Monday, August 24, 2009

Multitaskers Bad at Multitasking

A study just published in the Proceedings of the National Academy of Sciences suggests that people who consider themselves multitaskers aren't actually very good at multitasking.

"Results showed that heavy media multitaskers are more susceptible to interference from irrelevant environmental stimuli and from irrelevant representations in memory. This led to the surprising result that heavy media multitaskers performed worse on a test of task-switching ability, likely due to reduced ability to filter out interference from the irrelevant task set. These results demonstrate that media multitasking, a rapidly growing societal trend, is associated with a distinct approach to fundamental information processing."

BBC News article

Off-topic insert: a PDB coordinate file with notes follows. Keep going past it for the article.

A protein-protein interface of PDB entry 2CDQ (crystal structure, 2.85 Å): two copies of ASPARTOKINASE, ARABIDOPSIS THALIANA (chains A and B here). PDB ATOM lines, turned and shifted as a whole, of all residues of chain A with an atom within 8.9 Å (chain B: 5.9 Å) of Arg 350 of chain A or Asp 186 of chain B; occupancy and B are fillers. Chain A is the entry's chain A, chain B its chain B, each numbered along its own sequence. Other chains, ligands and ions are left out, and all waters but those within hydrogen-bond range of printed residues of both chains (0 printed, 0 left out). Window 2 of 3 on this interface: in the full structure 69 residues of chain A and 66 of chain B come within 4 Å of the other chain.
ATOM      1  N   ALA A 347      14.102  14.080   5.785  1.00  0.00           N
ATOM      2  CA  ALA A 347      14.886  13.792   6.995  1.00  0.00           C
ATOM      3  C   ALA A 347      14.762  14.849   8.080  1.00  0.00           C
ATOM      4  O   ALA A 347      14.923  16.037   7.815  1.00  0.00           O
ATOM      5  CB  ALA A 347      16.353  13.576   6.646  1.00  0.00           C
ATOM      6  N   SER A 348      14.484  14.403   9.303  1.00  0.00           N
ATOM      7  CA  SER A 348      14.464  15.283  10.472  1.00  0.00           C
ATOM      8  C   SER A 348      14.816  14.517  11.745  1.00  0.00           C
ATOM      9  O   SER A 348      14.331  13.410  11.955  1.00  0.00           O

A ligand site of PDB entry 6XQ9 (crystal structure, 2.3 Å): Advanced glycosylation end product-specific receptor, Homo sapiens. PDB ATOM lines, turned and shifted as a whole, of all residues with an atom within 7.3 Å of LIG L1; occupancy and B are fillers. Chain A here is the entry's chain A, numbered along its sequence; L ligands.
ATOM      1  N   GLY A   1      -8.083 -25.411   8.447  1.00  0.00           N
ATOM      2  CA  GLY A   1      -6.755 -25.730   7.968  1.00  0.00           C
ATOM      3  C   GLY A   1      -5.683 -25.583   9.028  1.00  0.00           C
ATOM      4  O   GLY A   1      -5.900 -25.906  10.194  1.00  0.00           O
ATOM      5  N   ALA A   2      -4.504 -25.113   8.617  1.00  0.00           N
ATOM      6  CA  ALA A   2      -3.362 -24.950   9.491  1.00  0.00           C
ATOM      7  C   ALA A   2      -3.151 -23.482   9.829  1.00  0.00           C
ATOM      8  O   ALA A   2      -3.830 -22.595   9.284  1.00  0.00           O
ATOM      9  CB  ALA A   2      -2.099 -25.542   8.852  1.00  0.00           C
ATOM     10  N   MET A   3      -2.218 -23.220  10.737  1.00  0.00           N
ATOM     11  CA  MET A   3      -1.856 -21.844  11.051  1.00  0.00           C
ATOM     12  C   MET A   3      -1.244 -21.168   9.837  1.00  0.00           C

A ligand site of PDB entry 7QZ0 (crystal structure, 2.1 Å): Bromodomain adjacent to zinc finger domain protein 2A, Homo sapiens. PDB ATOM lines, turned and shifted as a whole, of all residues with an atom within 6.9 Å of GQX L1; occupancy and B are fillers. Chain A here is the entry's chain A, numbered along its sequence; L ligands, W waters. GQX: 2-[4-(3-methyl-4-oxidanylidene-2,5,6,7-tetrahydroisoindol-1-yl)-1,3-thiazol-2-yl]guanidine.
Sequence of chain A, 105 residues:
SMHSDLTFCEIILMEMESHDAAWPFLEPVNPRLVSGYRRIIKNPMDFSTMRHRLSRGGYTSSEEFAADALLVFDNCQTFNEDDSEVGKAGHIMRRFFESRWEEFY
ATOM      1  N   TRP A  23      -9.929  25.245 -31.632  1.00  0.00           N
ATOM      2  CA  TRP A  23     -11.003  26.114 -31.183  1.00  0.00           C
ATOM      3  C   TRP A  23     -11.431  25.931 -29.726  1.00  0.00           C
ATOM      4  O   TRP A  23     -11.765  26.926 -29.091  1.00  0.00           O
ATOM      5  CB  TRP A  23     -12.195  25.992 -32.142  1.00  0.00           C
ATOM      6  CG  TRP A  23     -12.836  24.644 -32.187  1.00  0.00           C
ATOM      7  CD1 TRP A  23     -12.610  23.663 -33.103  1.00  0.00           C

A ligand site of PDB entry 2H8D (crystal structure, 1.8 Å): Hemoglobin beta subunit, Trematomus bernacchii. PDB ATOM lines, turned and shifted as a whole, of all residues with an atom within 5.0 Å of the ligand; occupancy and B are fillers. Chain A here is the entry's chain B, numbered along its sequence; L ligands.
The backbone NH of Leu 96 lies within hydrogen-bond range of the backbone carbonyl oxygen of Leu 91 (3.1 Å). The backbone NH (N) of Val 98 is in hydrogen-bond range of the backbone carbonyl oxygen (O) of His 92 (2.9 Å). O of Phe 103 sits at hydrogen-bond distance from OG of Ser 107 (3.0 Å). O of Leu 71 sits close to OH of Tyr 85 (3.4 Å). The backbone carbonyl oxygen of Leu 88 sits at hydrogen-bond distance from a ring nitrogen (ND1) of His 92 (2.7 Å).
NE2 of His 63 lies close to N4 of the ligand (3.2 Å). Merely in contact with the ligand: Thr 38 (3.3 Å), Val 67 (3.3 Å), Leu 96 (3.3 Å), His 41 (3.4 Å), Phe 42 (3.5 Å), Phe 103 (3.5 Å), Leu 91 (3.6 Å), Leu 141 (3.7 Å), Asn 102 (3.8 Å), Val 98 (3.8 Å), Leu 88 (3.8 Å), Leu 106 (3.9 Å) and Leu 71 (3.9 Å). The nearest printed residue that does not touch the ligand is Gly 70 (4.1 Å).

Peter said...

My reading of the BBC report, not the study itself, reveals that there is a difference between two groups, namely "those who routinely consumed multiple media such as internet, television and mobile phones, and those who did not." The difference is that the second group performed better "in a series of three classic psychology tests for attention and memory" than the first, who many characterize as 'digital natives.'

I take this to be evidence of a growing 'digital divide,' but not the one that you are trying to debunk. That is, immersion in a digital environment is having a impact on attention and memory, not the oft proclaimed positive one - but a negative one. There is a difference.

If this is true, I believe education has to take heed of this finding.

Mark Bullen said...

Thanks for your comment. I agree, these results are interesting. What the study wasn't able to determine was causality...did the multitasking behaviour affect the performance of that group or is there something about people who are drawn to multitasking that affects their performance on these kinds of tasks?